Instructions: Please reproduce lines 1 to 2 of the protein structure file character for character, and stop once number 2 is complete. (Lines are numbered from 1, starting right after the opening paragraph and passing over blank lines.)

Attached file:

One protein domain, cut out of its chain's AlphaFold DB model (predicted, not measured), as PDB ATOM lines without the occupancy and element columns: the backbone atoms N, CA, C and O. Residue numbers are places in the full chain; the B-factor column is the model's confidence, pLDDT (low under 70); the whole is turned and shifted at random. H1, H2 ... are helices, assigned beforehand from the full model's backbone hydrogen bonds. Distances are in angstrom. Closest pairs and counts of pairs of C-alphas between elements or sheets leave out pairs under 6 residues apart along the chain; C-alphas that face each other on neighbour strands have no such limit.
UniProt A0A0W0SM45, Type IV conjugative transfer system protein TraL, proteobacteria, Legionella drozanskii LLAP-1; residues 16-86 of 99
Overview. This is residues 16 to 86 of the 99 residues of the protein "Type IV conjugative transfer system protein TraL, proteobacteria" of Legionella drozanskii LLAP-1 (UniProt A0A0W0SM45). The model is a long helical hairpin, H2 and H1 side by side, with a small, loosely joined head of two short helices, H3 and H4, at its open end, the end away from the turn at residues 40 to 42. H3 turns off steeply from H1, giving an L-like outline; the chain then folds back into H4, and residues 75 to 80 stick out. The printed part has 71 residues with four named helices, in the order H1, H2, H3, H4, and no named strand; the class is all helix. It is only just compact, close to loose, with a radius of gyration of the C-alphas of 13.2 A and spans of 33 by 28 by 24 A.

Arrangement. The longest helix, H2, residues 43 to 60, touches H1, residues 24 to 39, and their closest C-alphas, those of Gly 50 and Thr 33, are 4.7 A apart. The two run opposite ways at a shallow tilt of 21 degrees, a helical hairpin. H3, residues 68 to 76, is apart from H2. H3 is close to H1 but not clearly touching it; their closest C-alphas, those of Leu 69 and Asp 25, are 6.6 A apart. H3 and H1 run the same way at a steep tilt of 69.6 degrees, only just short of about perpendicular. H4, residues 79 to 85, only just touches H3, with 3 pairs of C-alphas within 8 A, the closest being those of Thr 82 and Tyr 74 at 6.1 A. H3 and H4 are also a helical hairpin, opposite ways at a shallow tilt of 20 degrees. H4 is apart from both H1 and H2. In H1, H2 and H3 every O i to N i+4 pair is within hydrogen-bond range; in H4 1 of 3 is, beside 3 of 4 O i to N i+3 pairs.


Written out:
UniProt A0A0W0SM45, Type IV conjugative transfer system protein TraL, proteobacteria, Legionella drozanskii LLAP-1; residues 16-86 of 99
Overview. This is residues 16 to 86 of the 99 residues of the protein "Type IV conjugative transfer system protein TraL, proteobacteria" of Legionella drozanskii LLAP-1 (UniProt A0A0W0SM45). The model is a long helical hairpin, H2 and H1 side by side, with a small, loosely joined head of two short helices, H3 and H4, at its open end, the end away from the turn at residues 40 to 42. H3 turns off steeply from H1, giving an L-like outline; the chain then folds back into H4, and residues 75 to 80 stick out. The printed part has 71 residues with four named helices, in the order H1, H2, H3, H4, and no named strand; the class is all helix. It is only just compact, close to loose, with a radius of gyration of the C-alphas of 13.2 A and spans of 33 by 28 by 24 A.